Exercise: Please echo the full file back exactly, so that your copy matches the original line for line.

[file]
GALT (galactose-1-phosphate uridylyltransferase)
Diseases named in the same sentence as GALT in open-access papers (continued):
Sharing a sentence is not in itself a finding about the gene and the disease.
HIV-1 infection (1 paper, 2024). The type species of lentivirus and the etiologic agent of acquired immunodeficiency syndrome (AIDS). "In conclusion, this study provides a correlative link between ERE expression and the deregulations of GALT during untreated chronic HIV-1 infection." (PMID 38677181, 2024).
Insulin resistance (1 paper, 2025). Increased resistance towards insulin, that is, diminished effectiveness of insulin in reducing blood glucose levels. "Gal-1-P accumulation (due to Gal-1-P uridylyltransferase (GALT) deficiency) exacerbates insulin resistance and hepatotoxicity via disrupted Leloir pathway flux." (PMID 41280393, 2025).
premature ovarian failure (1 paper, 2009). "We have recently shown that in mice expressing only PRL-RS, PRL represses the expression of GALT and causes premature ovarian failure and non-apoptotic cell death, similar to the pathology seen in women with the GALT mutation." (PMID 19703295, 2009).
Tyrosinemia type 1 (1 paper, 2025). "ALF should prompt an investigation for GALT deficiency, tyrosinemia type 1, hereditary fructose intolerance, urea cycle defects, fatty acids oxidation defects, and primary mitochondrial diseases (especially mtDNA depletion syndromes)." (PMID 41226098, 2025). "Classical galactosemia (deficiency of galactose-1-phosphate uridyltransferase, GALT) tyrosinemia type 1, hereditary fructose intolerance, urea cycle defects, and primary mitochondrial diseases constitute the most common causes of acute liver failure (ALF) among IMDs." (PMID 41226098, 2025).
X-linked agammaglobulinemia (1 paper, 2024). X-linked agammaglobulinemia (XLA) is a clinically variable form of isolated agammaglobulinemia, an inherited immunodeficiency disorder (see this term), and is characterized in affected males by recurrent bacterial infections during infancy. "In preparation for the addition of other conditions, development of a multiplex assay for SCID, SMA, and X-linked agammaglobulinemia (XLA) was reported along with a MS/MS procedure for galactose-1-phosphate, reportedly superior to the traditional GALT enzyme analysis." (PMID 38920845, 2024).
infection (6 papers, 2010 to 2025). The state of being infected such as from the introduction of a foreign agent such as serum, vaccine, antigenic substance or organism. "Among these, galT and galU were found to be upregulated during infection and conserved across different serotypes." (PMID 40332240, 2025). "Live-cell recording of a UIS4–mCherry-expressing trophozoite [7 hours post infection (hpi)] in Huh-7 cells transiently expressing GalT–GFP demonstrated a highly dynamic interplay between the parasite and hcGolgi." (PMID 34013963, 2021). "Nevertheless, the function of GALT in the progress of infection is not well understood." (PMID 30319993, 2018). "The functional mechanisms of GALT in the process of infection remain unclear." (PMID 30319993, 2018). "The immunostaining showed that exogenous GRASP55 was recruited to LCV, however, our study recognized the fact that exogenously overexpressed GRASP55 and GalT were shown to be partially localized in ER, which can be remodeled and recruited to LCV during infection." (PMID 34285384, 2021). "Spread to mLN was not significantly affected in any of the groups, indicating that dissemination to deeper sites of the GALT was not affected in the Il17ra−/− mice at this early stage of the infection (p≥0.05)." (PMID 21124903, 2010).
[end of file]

GALT (galactose-1-phosphate uridylyltransferase)
Diseases named in the same sentence as GALT in open-access papers (continued):
Sharing a sentence is not in itself a finding about the gene and the disease.
HIV-1 infection (1 paper, 2024). The type species of lentivirus and the etiologic agent of acquired immunodeficiency syndrome (AIDS). "In conclusion, this study provides a correlative link between ERE expression and the deregulations of GALT during untreated chronic HIV-1 infection." (PMID 38677181, 2024).
Insulin resistance (1 paper, 2025). Increased resistance towards insulin, that is, diminished effectiveness of insulin in reducing blood glucose levels. "Gal-1-P accumulation (due to Gal-1-P uridylyltransferase (GALT) deficiency) exacerbates insulin resistance and hepatotoxicity via disrupted Leloir pathway flux." (PMID 41280393, 2025).
premature ovarian failure (1 paper, 2009). "We have recently shown that in mice expressing only PRL-RS, PRL represses the expression of GALT and causes premature ovarian failure and non-apoptotic cell death, similar to the pathology seen in women with the GALT mutation." (PMID 19703295, 2009).
Tyrosinemia type 1 (1 paper, 2025). "ALF should prompt an investigation for GALT deficiency, tyrosinemia type 1, hereditary fructose intolerance, urea cycle defects, fatty acids oxidation defects, and primary mitochondrial diseases (especially mtDNA depletion syndromes)." (PMID 41226098, 2025). "Classical galactosemia (deficiency of galactose-1-phosphate uridyltransferase, GALT) tyrosinemia type 1, hereditary fructose intolerance, urea cycle defects, and primary mitochondrial diseases constitute the most common causes of acute liver failure (ALF) among IMDs." (PMID 41226098, 2025).
X-linked agammaglobulinemia (1 paper, 2024). X-linked agammaglobulinemia (XLA) is a clinically variable form of isolated agammaglobulinemia, an inherited immunodeficiency disorder (see this term), and is characterized in affected males by recurrent bacterial infections during infancy. "In preparation for the addition of other conditions, development of a multiplex assay for SCID, SMA, and X-linked agammaglobulinemia (XLA) was reported along with a MS/MS procedure for galactose-1-phosphate, reportedly superior to the traditional GALT enzyme analysis." (PMID 38920845, 2024).
infection (6 papers, 2010 to 2025). The state of being infected such as from the introduction of a foreign agent such as serum, vaccine, antigenic substance or organism. "Among these, galT and galU were found to be upregulated during infection and conserved across different serotypes." (PMID 40332240, 2025). "Live-cell recording of a UIS4–mCherry-expressing trophozoite [7 hours post infection (hpi)] in Huh-7 cells transiently expressing GalT–GFP demonstrated a highly dynamic interplay between the parasite and hcGolgi." (PMID 34013963, 2021). "Nevertheless, the function of GALT in the progress of infection is not well understood." (PMID 30319993, 2018). "The functional mechanisms of GALT in the process of infection remain unclear." (PMID 30319993, 2018). "The immunostaining showed that exogenous GRASP55 was recruited to LCV, however, our study recognized the fact that exogenously overexpressed GRASP55 and GalT were shown to be partially localized in ER, which can be remodeled and recruited to LCV during infection." (PMID 34285384, 2021). "Spread to mLN was not significantly affected in any of the groups, indicating that dissemination to deeper sites of the GALT was not affected in the Il17ra−/− mice at this early stage of the infection (p≥0.05)." (PMID 21124903, 2010).